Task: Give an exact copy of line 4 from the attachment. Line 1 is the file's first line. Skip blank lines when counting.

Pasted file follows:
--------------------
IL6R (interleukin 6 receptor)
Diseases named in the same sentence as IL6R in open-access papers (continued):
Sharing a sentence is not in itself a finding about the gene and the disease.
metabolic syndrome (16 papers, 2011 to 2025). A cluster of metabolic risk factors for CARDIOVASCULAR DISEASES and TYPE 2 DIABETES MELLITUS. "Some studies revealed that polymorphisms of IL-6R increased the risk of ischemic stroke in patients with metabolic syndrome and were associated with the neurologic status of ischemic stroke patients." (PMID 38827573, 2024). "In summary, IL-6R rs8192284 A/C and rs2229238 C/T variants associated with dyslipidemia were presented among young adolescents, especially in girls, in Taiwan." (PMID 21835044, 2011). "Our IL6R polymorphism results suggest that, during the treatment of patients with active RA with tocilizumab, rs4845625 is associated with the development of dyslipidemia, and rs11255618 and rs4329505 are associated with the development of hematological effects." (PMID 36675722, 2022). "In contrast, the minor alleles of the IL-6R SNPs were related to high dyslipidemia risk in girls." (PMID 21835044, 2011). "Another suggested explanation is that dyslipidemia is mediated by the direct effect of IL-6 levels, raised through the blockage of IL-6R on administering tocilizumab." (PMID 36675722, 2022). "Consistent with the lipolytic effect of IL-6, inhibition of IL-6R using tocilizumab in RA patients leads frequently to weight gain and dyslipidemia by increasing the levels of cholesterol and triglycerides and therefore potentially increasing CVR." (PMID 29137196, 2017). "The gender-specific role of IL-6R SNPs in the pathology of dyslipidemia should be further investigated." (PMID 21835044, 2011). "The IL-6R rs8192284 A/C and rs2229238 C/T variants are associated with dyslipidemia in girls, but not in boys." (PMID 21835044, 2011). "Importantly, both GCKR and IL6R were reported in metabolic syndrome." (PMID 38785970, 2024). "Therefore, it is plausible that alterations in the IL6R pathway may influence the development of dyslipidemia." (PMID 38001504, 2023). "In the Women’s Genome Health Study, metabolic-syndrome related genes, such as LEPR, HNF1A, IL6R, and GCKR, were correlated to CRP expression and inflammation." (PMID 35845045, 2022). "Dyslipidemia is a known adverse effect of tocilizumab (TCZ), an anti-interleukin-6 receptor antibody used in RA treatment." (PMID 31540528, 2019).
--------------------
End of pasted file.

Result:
metabolic syndrome (16 papers, 2011 to 2025). A cluster of metabolic risk factors for CARDIOVASCULAR DISEASES and TYPE 2 DIABETES MELLITUS. "Some studies revealed that polymorphisms of IL-6R increased the risk of ischemic stroke in patients with metabolic syndrome and were associated with the neurologic status of ischemic stroke patients." (PMID 38827573, 2024). "In summary, IL-6R rs8192284 A/C and rs2229238 C/T variants associated with dyslipidemia were presented among young adolescents, especially in girls, in Taiwan." (PMID 21835044, 2011). "Our IL6R polymorphism results suggest that, during the treatment of patients with active RA with tocilizumab, rs4845625 is associated with the development of dyslipidemia, and rs11255618 and rs4329505 are associated with the development of hematological effects." (PMID 36675722, 2022). "In contrast, the minor alleles of the IL-6R SNPs were related to high dyslipidemia risk in girls." (PMID 21835044, 2011). "Another suggested explanation is that dyslipidemia is mediated by the direct effect of IL-6 levels, raised through the blockage of IL-6R on administering tocilizumab." (PMID 36675722, 2022). "Consistent with the lipolytic effect of IL-6, inhibition of IL-6R using tocilizumab in RA patients leads frequently to weight gain and dyslipidemia by increasing the levels of cholesterol and triglycerides and therefore potentially increasing CVR." (PMID 29137196, 2017). "The gender-specific role of IL-6R SNPs in the pathology of dyslipidemia should be further investigated." (PMID 21835044, 2011). "The IL-6R rs8192284 A/C and rs2229238 C/T variants are associated with dyslipidemia in girls, but not in boys." (PMID 21835044, 2011). "Importantly, both GCKR and IL6R were reported in metabolic syndrome." (PMID 38785970, 2024). "Therefore, it is plausible that alterations in the IL6R pathway may influence the development of dyslipidemia." (PMID 38001504, 2023). "In the Women’s Genome Health Study, metabolic-syndrome related genes, such as LEPR, HNF1A, IL6R, and GCKR, were correlated to CRP expression and inflammation." (PMID 35845045, 2022). "Dyslipidemia is a known adverse effect of tocilizumab (TCZ), an anti-interleukin-6 receptor antibody used in RA treatment." (PMID 31540528, 2019).